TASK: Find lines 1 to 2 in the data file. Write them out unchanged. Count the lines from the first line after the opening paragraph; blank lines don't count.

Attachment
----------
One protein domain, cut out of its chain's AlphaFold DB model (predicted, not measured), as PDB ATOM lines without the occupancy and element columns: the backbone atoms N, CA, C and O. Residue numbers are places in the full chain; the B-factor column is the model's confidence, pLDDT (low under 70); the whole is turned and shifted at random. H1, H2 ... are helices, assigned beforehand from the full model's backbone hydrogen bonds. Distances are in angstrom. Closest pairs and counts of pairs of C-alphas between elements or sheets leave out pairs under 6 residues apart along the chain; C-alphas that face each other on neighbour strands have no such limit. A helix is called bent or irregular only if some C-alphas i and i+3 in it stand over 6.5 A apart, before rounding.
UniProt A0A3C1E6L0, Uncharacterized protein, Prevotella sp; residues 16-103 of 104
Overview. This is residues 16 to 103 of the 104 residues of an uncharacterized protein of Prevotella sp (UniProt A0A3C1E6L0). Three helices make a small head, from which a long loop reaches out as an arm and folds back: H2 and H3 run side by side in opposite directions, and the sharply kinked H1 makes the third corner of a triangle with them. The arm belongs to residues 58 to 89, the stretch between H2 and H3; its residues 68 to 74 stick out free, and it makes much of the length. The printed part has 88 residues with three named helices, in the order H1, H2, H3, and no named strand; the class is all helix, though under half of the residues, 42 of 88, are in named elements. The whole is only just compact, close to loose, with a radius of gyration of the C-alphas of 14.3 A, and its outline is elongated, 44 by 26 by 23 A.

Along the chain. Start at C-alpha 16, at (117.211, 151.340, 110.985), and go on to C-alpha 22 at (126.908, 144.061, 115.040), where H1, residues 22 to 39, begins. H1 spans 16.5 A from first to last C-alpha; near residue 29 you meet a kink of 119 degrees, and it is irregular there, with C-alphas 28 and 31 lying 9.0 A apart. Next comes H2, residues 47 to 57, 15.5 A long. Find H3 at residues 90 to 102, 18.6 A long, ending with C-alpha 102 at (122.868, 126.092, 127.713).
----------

UniProt A0A3C1E6L0, Uncharacterized protein, Prevotella sp; residues 16-103 of 104
Overview. This is residues 16 to 103 of the 104 residues of an uncharacterized protein of Prevotella sp (UniProt A0A3C1E6L0). Three helices make a small head, from which a long loop reaches out as an arm and folds back: H2 and H3 run side by side in opposite directions, and the sharply kinked H1 makes the third corner of a triangle with them. The arm belongs to residues 58 to 89, the stretch between H2 and H3; its residues 68 to 74 stick out free, and it makes much of the length. The printed part has 88 residues with three named helices, in the order H1, H2, H3, and no named strand; the class is all helix, though under half of the residues, 42 of 88, are in named elements. The whole is only just compact, close to loose, with a radius of gyration of the C-alphas of 14.3 A, and its outline is elongated, 44 by 26 by 23 A.